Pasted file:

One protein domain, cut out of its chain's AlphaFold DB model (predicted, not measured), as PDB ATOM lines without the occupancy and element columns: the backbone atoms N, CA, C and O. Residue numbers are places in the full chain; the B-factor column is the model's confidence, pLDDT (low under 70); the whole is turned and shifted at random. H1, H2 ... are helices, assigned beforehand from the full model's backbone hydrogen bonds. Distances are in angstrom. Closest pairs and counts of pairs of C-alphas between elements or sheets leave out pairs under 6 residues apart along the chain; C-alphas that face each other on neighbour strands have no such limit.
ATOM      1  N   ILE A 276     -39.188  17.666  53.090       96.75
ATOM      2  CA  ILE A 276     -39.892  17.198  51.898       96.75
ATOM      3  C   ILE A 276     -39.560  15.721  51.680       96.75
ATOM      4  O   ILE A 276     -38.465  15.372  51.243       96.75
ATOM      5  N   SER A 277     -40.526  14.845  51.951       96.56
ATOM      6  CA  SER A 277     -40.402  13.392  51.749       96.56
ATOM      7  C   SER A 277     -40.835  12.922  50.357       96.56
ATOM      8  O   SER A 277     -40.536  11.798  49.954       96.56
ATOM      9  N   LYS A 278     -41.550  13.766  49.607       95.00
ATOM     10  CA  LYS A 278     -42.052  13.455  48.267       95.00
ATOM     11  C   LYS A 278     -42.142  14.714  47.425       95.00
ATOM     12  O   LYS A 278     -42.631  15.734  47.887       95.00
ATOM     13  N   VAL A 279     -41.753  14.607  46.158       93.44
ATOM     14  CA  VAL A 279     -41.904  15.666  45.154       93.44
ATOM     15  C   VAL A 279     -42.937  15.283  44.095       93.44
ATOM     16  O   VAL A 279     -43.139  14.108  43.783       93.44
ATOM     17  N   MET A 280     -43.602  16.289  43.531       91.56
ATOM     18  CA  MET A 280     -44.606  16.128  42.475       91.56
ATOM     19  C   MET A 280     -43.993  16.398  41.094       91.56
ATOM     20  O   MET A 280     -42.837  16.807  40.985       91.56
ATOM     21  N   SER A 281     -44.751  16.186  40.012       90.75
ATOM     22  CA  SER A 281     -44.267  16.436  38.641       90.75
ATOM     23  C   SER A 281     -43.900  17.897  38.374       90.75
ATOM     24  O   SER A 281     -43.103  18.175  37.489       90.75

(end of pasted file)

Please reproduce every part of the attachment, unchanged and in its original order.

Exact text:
One protein domain, cut out of its chain's AlphaFold DB model (predicted, not measured), as PDB ATOM lines without the occupancy and element columns: the backbone atoms N, CA, C and O. Residue numbers are places in the full chain; the B-factor column is the model's confidence, pLDDT (low under 70); the whole is turned and shifted at random. H1, H2 ... are helices, assigned beforehand from the full model's backbone hydrogen bonds. Distances are in angstrom. Closest pairs and counts of pairs of C-alphas between elements or sheets leave out pairs under 6 residues apart along the chain; C-alphas that face each other on neighbour strands have no such limit.
ATOM      1  N   ILE A 276     -39.188  17.666  53.090       96.75
ATOM      2  CA  ILE A 276     -39.892  17.198  51.898       96.75
ATOM      3  C   ILE A 276     -39.560  15.721  51.680       96.75
ATOM      4  O   ILE A 276     -38.465  15.372  51.243       96.75
ATOM      5  N   SER A 277     -40.526  14.845  51.951       96.56
ATOM      6  CA  SER A 277     -40.402  13.392  51.749       96.56
ATOM      7  C   SER A 277     -40.835  12.922  50.357       96.56
ATOM      8  O   SER A 277     -40.536  11.798  49.954       96.56
ATOM      9  N   LYS A 278     -41.550  13.766  49.607       95.00
ATOM     10  CA  LYS A 278     -42.052  13.455  48.267       95.00
ATOM     11  C   LYS A 278     -42.142  14.714  47.425       95.00
ATOM     12  O   LYS A 278     -42.631  15.734  47.887       95.00
ATOM     13  N   VAL A 279     -41.753  14.607  46.158       93.44
ATOM     14  CA  VAL A 279     -41.904  15.666  45.154       93.44
ATOM     15  C   VAL A 279     -42.937  15.283  44.095       93.44
ATOM     16  O   VAL A 279     -43.139  14.108  43.783       93.44
ATOM     17  N   MET A 280     -43.602  16.289  43.531       91.56
ATOM     18  CA  MET A 280     -44.606  16.128  42.475       91.56
ATOM     19  C   MET A 280     -43.993  16.398  41.094       91.56
ATOM     20  O   MET A 280     -42.837  16.807  40.985       91.56
ATOM     21  N   SER A 281     -44.751  16.186  40.012       90.75
ATOM     22  CA  SER A 281     -44.267  16.436  38.641       90.75
ATOM     23  C   SER A 281     -43.900  17.897  38.374       90.75
ATOM     24  O   SER A 281     -43.103  18.175  37.489       90.75